“And when he had spoken these things, while they beheld, he was taken up; and a cloud received him out of their sight. 10. And while they (the Eleven) looked steadfastly toward heaven as he went up, behold, two men stood by them in white apparel; (They’re angels.) 11. Which also said, Ye men of Galilee, why stand ye gazing up into heaven? This same Jesus, which is taken up from you into heaven, shall so come in like manner as ye have seen him go into heaven.” Again, we always like to tie this in to the Old Testament. Come back to Zechariah 14 verse 4, and you have the perfect picture that is given here in Acts. It’s almost identical language, and Zechariah is written 400 and some years before Christ. That’s the beauty of prophecy. That’s the proof that this is the Word of God. No other book on earth can do this.
No other book! I don’t care which one they want to talk about. There is no other book on earth that can give you prophecy like this. So, 400 and some years before it happened; His death, burial, and resurrection, and the angels announcing that He’s going to come again, here it is in the Old Testament.
“And his feet shall stand in that day upon the Mount of Olives, which is before Jerusalem on the east, and the Mount of Olives shall cleave (or separate) in the midst thereof…” All right, what does Acts say? They’re on the Mount of Olives when He ascends, “and this same Jesus in like manner will come again.” To the same Mount of Olives, according to prophecy.
All right, coming back to chapter 2 of Acts, with this full understanding now by Peter and the Eleven that the One who was crucified has ascended back to the Father’s right hand, but He’s going to come again. But here’s the kicker! Did they have any idea He would be 2000 years? No. They thought it would be shortly after the seven years of Tribulation would come in, and then Christ would return – in their lifetime. I maintain that up until the end of their writings all these men had the inclination to believe that Christ would be returning in their lifetime.
It’s interesting that it isn’t until you get to II Peter that he, in so many words, directs his Jewish readers not to go to Christ’s earthly ministry. He doesn’t say “go read John” like most people say today. Peter tells his readers to read who? Paul! Peter says you go to Paul’s epistles, and you understand the wisdom that was given unto him. Well, it just struck me not too long ago, why did that wait until the end of Peter’s life, or the end of Paul’s life, which is about 68 or 69 AD? Because what’s going to happen in about the next year? The Temple is going to disappear! The Temple is going to be destroyed by the Roman forces. Now, you take the Temple out of Judaism and what have you got? A hollow shell. So now it’s appropriate for those Jewish believers to forget about Temple worship, forget about the whole legal system of the Mosaic Law. Now they come into Paul’s Gospel of Grace, because that’s where it’s all at! It’s good food for thought, isn’t it? Everything is in God’s Divine timing. It was never mentioned until it was just about time for the Temple to be removed from all of Israel’s day-to-day lifestyle, because they’re no longer under the Law if they’re going to become a believer now. They have to come under grace.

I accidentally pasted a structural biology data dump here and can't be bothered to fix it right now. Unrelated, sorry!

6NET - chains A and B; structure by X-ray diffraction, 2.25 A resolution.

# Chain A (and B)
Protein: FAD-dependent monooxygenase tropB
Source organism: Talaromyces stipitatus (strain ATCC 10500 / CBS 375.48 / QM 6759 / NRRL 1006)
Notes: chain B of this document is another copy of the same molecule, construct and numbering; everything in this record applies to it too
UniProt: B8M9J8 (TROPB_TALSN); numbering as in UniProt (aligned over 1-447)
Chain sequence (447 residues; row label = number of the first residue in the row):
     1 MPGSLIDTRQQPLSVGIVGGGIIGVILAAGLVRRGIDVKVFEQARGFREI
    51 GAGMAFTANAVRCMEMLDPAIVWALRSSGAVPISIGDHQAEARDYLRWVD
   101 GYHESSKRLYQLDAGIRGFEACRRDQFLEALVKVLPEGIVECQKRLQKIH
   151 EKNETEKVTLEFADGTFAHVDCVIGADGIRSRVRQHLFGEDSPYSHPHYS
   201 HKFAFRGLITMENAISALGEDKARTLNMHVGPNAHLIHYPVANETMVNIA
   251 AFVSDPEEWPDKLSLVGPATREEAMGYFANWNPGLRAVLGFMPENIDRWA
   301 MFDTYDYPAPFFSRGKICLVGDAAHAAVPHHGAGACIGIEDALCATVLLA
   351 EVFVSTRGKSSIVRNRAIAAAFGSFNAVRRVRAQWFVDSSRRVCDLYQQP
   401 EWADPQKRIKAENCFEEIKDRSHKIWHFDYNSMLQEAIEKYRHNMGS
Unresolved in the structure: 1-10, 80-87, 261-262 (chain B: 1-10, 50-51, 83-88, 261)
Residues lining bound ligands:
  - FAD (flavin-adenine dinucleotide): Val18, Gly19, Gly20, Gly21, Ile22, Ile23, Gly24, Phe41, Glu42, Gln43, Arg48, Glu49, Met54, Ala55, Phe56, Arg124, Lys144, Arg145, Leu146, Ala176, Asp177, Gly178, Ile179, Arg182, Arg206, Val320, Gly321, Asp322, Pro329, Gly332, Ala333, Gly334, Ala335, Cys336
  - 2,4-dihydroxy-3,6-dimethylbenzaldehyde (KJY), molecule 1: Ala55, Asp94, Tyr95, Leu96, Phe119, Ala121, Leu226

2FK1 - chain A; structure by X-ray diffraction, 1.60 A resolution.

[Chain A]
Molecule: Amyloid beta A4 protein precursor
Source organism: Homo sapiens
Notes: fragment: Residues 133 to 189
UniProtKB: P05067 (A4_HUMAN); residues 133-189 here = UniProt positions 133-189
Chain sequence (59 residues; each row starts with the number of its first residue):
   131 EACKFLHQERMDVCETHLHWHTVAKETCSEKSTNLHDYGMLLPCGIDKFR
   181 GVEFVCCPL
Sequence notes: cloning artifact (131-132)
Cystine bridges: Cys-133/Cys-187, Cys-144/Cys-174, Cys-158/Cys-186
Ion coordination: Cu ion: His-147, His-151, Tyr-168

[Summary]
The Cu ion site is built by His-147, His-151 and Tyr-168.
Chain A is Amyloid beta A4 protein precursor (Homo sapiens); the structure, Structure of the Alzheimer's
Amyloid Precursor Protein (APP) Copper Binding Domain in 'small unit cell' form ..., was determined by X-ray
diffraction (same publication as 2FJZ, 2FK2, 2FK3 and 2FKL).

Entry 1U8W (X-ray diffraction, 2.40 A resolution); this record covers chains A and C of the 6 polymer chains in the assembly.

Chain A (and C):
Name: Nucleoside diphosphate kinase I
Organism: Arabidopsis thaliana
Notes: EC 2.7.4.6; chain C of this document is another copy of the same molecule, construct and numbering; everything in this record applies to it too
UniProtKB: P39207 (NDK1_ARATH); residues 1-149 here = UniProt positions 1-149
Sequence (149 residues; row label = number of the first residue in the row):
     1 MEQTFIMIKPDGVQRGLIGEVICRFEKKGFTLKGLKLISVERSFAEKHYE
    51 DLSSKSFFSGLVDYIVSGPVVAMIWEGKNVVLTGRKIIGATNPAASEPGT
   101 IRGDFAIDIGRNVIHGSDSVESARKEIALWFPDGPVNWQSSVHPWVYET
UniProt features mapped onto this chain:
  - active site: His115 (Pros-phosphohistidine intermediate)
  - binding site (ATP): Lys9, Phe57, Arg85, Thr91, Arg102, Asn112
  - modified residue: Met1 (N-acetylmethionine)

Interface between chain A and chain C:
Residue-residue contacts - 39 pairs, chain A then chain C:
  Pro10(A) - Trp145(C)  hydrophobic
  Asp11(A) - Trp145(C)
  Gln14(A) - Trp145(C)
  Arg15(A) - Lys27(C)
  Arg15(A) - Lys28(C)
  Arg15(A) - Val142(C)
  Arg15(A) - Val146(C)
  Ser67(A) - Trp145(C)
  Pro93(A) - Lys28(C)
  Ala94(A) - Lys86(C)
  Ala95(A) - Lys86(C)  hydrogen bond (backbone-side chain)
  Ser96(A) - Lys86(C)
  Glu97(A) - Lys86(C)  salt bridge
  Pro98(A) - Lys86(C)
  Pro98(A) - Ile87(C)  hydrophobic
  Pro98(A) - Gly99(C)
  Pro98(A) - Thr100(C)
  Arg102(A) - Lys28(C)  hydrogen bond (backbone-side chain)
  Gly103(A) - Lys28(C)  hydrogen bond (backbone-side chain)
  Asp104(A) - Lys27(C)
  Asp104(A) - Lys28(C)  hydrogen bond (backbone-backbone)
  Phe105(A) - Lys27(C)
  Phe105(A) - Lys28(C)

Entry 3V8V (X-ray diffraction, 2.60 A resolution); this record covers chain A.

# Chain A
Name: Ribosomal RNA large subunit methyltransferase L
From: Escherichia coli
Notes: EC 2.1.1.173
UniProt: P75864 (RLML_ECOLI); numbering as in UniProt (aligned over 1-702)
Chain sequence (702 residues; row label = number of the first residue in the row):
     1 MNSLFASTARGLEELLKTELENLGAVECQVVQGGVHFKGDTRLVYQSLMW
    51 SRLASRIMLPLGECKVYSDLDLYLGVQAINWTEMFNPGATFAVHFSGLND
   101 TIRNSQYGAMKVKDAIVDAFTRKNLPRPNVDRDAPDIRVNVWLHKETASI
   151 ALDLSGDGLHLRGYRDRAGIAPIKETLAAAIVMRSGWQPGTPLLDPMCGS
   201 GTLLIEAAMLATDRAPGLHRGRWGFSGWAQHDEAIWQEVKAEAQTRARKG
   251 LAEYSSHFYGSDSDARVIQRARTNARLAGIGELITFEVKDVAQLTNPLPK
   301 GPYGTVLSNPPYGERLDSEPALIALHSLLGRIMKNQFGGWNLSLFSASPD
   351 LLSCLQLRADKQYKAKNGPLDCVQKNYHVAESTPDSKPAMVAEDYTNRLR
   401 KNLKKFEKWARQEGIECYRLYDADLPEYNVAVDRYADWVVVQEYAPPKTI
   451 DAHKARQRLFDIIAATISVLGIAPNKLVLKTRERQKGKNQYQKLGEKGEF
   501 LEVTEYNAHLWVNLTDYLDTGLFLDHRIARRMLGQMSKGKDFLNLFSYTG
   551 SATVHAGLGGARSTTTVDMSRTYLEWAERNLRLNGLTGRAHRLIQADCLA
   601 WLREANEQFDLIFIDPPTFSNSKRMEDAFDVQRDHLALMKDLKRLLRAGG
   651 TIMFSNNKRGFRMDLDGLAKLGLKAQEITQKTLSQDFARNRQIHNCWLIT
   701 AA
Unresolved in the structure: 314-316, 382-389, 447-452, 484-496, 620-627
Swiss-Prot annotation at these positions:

Now of course, they’re waiting for the day when they can get their Temple again, and they will. It’s going to be one of the tenants of that treaty made between the anti-Christ and the then known world. They’re going to have permission to rebuild their Temple, but until then – a Jew has to come into Paul’s doctrine of grace, and that’s why Peter made it so plain – you go to Paul’s epistles.